And since then, I’ve been baking Christmas cookies and making fudge for gift bags that we hand out to our colleagues and friends. I finished the baking for those on Sunday and got everything mailed on Monday, so now I can have a peaceful day today.

    I hope everyone here has a great holiday. Stop in if you’re ever in the area.


      1. We do ours in the steamer, and then scrape the flesh out of the shell into a sieve to drain. The draining step is really important, as the flesh by itself contains too much water to do a recipe correctly. BTW, if you’re into soup, the drippings make a great stock additive.

        I used New England sugar pumpkins for years, but last year we got some Pink Porcelains, and they were WONDERFUL!! Sweet, meaty, not stringy at all. We couldn’t find any of those this year, so I went back to New England sugars, but we have a couple of people who have offered to grow Pink Porcelains for us next year, so I am hopeful.

        If we have any leftovers, we freeze them in 1 1/2 cup portions, which is the same quantity as a single can. I use that for pumpkin bread or pumpkin cheesecake.


    1. I prefer the taste and denser texture of sweet potato pie. I find pumpkin pie too jiggly and often cloyingly sweet. I think maybe I just haven’t had a proper pumpkin pie, given its popularity.

      1. My daughter makes an excellent pumpkin pie. I’d offer you a slice and possibly change your opinion, but practical issues prevent that.

  5. Bright sunshine and 48 degrees in Metro Atlanta. Kind of Christmas day I like. Bug going around down here also.
    I made a request for apple pie. That and brisket with salad is fare for today. And pecan pie.

  6. 1642 (OS) – Isaac Newton, English physicist and mathematician (d. 1726/1727)

    … who wrote considerably more about religion and theology than he ever did about science and maths. Also, lots of alchemy. And he hung a few counterfeiters on off days.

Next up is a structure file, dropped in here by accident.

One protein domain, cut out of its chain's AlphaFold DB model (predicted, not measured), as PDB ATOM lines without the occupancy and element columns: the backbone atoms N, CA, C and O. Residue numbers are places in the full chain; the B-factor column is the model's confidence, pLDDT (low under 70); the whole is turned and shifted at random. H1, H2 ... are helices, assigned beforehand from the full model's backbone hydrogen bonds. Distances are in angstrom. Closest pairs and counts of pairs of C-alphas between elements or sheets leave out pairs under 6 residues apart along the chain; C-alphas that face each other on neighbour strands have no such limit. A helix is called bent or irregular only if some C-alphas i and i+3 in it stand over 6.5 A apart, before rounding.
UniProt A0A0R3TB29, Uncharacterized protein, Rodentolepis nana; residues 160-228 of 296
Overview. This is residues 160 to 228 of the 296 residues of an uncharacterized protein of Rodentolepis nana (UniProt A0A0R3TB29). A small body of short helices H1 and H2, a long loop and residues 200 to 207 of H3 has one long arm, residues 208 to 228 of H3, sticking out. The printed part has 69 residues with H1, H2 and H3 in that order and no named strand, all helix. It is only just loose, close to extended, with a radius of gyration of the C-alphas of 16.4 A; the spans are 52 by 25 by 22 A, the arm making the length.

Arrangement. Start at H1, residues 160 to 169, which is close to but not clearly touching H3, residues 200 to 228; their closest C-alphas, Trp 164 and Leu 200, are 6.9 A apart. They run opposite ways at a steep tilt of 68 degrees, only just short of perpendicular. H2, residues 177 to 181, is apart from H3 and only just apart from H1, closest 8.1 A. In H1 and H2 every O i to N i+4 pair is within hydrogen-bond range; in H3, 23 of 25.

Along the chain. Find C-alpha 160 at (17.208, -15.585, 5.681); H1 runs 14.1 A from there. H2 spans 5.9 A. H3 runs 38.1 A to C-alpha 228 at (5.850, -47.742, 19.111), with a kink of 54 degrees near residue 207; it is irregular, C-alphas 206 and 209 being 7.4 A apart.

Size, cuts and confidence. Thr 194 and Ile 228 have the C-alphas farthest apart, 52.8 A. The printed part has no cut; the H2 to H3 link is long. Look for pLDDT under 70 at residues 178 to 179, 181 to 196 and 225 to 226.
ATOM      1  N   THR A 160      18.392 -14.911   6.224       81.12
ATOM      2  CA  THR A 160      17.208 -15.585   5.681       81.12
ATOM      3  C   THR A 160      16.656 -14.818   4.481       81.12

Reader Pliny the in Between posted this Christmas cartoon at The Far Corner Cafe:

    Rudolph is deducibly a she. Horns at this time of a year, on a reindeer? Probably a doe. Maybe an immature male.

    1. I find it rather sad that Newton, despite his enormous contribution to science, wasted much time with superstitious and metallurgical nonsense. He was responsible for holding himself back because he had some serious misconceptions about reality. With just a little more skepticism, and some small hints, who knows what other advances he might have made.

  7. Happy birthday, Jerry! Get well soon.

    It’s bright and sunny down here in Central Florida, which is nice, because it’s been unseasonably rainy the last week or so.

  8. Vitt_es:
    Entrees and sides – roasted beef tender_oin; pot of spicy rice and b_ack beans; curried chicken breast; oxtai_ and butter beans; app_ewood ham with gri__ed pineapp_e spears and pineapp_e/cane sugar g_aze; musse_s in a spicy white wine/gar_ic sauce; asiago artisan bread; veggie sa_ad
    Dessert – rum cake; app_e crumb_e pie (icecream optiona_); gourmet cheeses and bosc pear s_ices
    Beverages – mu__ed app_e cider red and white wine; coffee and tea; egg nog.

  9. Good noms are expected at my sister’s new home. Two hams are promised! I’ll be bringing a “non-cheesy brussel sprout dish” as promised, though it will have a better-sounding name upon arrival. I will be avoiding anything with those little marshmallows on top, unless it’s a dessert item.

  10. Happy Ho?idays, Jerry, and Get We?? Soon!

    Today is also the birthday of Canada’s current Prime Minister, Justin Pierre James Trudeau (b. 1971), the most sensible current head of government in North America [eh]. Happy birthday, Prime Minister!

  11. I’m on Maui and going to Mama’s Fish House for dinner, so my Christmas repast will be macadamia nut encrusted mahi-mahi. Mele Kalikimaka to you all.

    Oh, and the snakes did not move.

  12. My late mother in law would send us a box full of various meats, cheese, sausage, from her shop in Vermont, so every Christmas eve we would have this for dinner. the kids called it snitch plate and we have continued to have a dinner of such morsels ever since–ham, turkey,pepperoni, brie, sharp cheddar, smoked Beemster cheese, a baguette, and a spicy hungarian sausage that I found at a local shop. Christmas breakfast is always beignets. Dinner tonight will be more traditional with turkey, mashed potatoes, peas, and finally apple pie all enjoyed with a nice Pauillac, my favorite of all Bordeaux wines.